Ever wondered how to Become a Pilot Car Driver?

How to become a pilot car driver is not a mystery.

It’s one of those jobs that unless you have a reason to know about, you’re not likely to run across.

However, it is an important job nonetheless and it’s one you can easily get if you are interested in it.

Pilot car drivers drive pilot cars.

These are cars that travel in front of wide body trucks which are carrying things such as mobile homes and aircraft wings.

They have flashing lights and sirens intended to warn traffic up ahead that an especially large load is heading their way and they’d best clear a path.

Becoming a pilot card driver is not difficult to do.

In fact there is no requirement for a college degree and in most states, you don’t even need a high school diploma.

Editor’s note: The following recent article from the Bellingham Herald shows that the requirements for getting the job are not all that burdensome. However the position does carry a lot of responsibility: Pilot car driver ‘horrified’ by bridge collapse

How Much Can You Make as a Pilot Car Driver?

Most pilot car drivers work for themselves in their own companies.

You’ll simply need a car and some basic training in order to do the job.

However, if you were to take a job with a pilot car company, you could expect to earn around $34,000 per year on average.

Working in your own company, you set your own income levels based on how much work you want to do.

However typical prices are around $200 for the first 100-150 miles and then $1.30-$1.50 per additional mile beyond that.

Ways to Make More | Related Opportunities | Tips

If you wanted to make even more money or you were interested in steadier work (pilot cars are only required for oversize loads).

Then you may want to look into being a truck driver in addition to or instead of a pilot car driver.

This way, when there is no work for you as a pilot car driver, you’ll be able to continue to earn a living.

Keep in mind that your job will entail moving ahead of a wide load truck.

This means moving slowly so that the wide load truck can keep up with you and this also means having maps and knowledge of the road.

Pilot car drivers also need to know how to direct traffic and of course, you need to be really comfortable in your car.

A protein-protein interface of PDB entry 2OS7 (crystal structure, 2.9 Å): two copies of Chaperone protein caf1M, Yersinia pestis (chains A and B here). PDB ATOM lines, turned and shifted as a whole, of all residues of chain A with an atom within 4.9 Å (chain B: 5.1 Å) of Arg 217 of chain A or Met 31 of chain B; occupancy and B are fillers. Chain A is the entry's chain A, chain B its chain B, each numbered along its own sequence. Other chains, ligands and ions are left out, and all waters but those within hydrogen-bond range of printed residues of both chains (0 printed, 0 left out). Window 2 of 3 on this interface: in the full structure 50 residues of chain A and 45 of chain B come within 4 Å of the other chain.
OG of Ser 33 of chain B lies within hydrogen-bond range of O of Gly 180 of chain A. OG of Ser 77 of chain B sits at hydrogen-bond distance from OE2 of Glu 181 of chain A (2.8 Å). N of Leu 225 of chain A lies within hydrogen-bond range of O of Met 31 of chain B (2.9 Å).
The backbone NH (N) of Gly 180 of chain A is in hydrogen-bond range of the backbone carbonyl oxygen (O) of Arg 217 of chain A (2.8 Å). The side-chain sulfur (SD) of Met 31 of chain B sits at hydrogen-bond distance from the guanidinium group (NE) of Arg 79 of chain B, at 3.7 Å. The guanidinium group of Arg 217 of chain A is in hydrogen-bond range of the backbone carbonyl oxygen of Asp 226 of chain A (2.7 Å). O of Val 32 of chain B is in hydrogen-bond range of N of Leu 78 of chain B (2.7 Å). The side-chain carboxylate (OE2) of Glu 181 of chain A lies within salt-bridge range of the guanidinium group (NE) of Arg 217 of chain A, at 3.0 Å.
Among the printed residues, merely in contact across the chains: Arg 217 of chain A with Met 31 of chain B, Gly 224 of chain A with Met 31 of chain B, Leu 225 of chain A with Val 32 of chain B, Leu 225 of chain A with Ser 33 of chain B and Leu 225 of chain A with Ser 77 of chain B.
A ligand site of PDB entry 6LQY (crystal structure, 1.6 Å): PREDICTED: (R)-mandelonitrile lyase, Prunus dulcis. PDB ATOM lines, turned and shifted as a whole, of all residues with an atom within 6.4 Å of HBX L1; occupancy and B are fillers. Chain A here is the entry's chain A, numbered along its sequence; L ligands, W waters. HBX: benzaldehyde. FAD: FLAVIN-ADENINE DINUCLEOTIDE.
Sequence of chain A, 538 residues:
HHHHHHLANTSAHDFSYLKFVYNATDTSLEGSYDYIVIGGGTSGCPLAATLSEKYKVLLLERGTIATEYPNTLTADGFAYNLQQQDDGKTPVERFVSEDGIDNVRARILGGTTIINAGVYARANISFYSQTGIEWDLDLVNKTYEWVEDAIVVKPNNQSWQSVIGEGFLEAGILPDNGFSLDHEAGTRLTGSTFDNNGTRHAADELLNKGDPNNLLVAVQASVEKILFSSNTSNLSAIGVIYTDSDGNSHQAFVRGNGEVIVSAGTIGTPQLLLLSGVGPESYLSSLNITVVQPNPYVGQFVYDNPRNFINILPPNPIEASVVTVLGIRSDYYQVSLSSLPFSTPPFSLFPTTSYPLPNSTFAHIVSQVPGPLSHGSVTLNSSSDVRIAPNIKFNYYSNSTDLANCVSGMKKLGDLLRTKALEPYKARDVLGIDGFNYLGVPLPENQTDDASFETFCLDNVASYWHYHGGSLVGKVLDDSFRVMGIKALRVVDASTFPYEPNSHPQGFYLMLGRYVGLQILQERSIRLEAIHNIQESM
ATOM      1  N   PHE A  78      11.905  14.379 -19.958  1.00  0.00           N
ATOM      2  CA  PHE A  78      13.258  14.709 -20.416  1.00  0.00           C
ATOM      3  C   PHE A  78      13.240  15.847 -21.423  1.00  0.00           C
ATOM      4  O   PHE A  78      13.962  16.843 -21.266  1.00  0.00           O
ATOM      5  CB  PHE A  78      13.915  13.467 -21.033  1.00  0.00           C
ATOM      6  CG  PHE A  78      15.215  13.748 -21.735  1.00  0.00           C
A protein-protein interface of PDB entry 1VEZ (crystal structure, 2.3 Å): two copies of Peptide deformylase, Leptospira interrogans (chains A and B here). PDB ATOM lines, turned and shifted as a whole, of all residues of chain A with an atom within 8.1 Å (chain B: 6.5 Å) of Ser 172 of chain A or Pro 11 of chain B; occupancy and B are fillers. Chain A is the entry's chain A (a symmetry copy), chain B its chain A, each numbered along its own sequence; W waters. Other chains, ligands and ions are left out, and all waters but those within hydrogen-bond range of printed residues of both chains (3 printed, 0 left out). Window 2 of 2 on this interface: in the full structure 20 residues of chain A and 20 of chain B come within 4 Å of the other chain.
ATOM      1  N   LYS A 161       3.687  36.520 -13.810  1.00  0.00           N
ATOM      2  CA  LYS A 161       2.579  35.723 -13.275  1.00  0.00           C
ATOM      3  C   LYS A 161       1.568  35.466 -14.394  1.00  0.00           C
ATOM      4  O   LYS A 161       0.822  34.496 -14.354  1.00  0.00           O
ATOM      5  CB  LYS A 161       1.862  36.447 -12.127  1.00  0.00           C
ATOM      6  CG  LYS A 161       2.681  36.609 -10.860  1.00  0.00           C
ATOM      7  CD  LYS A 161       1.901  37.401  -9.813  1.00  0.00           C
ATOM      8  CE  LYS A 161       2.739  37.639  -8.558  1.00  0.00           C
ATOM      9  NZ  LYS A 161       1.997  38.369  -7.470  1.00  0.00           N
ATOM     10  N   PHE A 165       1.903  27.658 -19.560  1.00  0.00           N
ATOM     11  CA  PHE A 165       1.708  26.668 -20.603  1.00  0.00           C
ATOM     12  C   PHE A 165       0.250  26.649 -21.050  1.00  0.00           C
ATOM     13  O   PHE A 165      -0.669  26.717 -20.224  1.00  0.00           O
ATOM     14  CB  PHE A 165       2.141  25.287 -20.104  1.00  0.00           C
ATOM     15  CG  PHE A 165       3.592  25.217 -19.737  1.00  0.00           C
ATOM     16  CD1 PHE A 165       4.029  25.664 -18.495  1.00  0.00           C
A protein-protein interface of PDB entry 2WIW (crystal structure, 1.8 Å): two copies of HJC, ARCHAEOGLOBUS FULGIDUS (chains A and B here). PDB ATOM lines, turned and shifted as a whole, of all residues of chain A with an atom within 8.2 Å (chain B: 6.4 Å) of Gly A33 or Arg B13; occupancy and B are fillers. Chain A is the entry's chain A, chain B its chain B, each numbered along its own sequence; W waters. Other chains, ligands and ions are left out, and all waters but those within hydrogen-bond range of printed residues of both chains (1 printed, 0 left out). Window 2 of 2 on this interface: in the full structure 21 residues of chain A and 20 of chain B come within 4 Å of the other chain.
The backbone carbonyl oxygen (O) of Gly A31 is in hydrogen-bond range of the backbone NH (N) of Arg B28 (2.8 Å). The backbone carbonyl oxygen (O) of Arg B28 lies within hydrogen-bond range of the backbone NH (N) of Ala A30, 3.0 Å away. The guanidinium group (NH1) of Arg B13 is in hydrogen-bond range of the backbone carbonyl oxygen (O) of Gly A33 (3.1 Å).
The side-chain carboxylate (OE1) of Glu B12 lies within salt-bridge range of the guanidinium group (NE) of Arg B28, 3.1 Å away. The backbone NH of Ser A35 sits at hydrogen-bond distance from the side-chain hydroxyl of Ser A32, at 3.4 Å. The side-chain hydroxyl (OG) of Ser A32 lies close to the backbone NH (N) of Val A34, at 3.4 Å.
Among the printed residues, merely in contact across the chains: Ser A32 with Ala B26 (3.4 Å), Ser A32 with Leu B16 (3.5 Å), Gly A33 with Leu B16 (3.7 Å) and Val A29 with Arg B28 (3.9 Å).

Because you will be spending a great deal of time in it for your work.

Qualifications / Requirements

Generally, you need to have a driver’s license at the very least in order to become a pilot car driver.

Different states have different rules regarding further licensure procedures with some states requiring additional course work or licensure.

Other states require that you merely follow the rules for pilot car drivers (though it’s up to you to learn the rules).

First Steps

Start by talking to a pilot car driver in your area.

Most are happy to discuss the business with someone else who may be interested and will show you the ropes.

Ask if you can ride along for a few of their jobs so you can get the feeling for the job.

Be sure to check with your new friend what laws (if any) govern pilot drivers in your state so that you can become fully licensed.


Oversize Load Superstore – This a store where you can buy all the equipment you’ll need to become a pilot car driver. Basically, you’ll need special signs and a siren attached to your car.

http://www.pilotcarmanager.com/ – Membership site that lets you find driving jobs.

US & Canada Pilot Cars – This a good place to advertise your new business if you decide to strike out on your own as a pilot car driver.

Truck Info: Pilot Car Network – Another good place to advertise as a pilot car driver.

Image by Tom P. via Yelp
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Eric Hammer is a personal finance expert and writer based in Washington state.

Eric graduated from Excelsior College, a distance learning school accredited by the Middle States Association and the New York State Board of Regents (the same organizations that accredit Columbia University, New York University, Cornell University, etc.).

Eric actually held lots of different jobs, including such varied positions as a sales clerk, paralegal, surveyor’s assistant, community rabbi and English teacher, to name just a few.

He has since learned how to manage money wisely and uses his experience to help others make smart financial decisions. Today, his work appears on sites like Demand Studios and Bright Hub.